Today: Monday, 8 August 2022 year

Science: More housework equals less sex for married men

Science: More housework equals less sex for married men

The recent study “Egalitarianism, Housework, and Sexual Frequency in Marriage” showed that husbands who spend more time doing traditionally female chores have less sex, AsiaOne reported.

the American researchers have discovered a link between frequency of sex in marriage and the housework intensity done by men. According to the lead author Sabino Kornrich, of the Center for Advanced Studies at the Juan March Institute in Madrid, husbands who spend more time doing a cooking, cleaning, and shopping are having less sex than those who do more masculine tasks.

The study in the American Sociological Review was based on data from the National Survey of Families and Households. It was co-authored by University of Washington sociologist Julie Brines and doctoral candidate Katrina Leupp.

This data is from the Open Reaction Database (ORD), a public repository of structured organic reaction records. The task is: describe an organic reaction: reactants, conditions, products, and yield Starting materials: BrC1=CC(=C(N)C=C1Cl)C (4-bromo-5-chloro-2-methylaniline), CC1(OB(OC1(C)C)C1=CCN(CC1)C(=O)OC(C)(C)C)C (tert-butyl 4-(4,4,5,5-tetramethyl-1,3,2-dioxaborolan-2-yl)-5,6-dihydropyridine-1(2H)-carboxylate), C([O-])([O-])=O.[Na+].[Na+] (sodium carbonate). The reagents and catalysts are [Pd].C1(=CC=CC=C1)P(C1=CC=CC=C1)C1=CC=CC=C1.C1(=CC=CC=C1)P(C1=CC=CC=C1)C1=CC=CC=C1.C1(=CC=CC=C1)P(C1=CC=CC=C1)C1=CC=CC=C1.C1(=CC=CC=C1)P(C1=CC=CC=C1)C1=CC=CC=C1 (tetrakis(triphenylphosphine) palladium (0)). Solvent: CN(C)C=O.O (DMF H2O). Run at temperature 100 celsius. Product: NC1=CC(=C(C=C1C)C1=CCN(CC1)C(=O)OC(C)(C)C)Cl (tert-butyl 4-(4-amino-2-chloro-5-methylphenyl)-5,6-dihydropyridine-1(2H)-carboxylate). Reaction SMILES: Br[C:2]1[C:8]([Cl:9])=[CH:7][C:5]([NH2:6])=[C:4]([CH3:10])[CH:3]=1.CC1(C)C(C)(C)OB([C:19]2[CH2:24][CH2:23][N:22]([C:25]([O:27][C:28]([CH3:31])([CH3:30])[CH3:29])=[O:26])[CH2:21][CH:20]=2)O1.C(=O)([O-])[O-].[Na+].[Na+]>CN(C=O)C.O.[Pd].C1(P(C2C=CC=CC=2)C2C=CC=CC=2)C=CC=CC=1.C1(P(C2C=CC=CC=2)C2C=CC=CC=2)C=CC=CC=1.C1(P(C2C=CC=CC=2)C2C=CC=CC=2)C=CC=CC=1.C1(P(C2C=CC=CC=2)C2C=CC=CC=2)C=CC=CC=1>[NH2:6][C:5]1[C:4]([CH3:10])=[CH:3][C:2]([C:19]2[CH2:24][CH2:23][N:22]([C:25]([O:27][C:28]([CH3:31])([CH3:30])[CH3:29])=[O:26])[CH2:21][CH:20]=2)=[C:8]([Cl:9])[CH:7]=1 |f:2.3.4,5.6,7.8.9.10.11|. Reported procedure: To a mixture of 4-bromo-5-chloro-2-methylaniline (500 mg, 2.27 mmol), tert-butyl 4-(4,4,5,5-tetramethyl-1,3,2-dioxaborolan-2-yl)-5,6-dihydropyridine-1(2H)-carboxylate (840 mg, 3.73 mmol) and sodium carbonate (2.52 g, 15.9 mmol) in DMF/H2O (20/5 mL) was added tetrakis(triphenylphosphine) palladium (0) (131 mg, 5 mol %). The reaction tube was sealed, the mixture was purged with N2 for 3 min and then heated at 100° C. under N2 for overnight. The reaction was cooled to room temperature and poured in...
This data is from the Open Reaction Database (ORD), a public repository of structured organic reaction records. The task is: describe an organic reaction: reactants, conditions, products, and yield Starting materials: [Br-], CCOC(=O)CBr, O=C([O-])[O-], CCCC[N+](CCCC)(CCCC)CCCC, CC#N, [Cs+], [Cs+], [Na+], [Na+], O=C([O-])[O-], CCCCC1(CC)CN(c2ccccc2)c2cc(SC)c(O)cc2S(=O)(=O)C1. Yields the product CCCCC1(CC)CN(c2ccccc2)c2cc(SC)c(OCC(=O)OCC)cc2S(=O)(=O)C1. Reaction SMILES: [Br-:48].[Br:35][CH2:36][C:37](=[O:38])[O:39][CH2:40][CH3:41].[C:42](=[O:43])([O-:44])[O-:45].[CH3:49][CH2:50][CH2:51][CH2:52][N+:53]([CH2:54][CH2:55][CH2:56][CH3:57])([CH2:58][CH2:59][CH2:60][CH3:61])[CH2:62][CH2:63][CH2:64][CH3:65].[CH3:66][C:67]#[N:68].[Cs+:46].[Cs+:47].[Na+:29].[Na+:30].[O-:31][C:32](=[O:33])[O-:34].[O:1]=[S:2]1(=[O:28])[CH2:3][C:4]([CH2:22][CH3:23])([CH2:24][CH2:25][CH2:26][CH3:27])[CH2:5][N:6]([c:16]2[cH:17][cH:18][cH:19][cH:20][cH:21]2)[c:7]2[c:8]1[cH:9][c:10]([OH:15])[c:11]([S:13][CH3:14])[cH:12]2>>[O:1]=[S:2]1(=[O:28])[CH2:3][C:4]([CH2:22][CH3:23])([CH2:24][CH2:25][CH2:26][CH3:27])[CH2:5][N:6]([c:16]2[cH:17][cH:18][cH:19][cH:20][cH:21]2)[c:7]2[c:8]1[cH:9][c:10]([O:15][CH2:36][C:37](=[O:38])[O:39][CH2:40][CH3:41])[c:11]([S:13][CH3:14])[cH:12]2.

Dr Kornrich added that the findings suggest the importance of socialized gender roles for sexual frequency in heterosexual marriage.

“Couples in which men participate more in housework typically done by women report having sex less frequently. Similarly, couples in which men participate more in traditionally masculine tasks – such as yard work, paying bills, and auto maintenance – report higher sexual frequency.”

the lead author said.

The link between sexual activity and homework is obvious

As Kornrich explains, the results suggest the existence of a gendered set of sexual scripts, in which the traditional performance and display of gender is important for the creation of sexual desire and performance of a sexual activity. In other words, such house husbands in the study reported having had sex an average of 5.2 times in the month prior to the survey, while women reported 5.6.

But both men and women in couples with more traditional household labour divisions said they had more sex. However, the “Egalitarianism, Housework, and Sexual Frequency in Marriage” study’s authors stop short of arguing that house husbands should hang up their aprons.

“Men who refuse to help around the house could increase conflict in their marriage and lower their wives’ marital satisfaction,”

Kornrich concluded.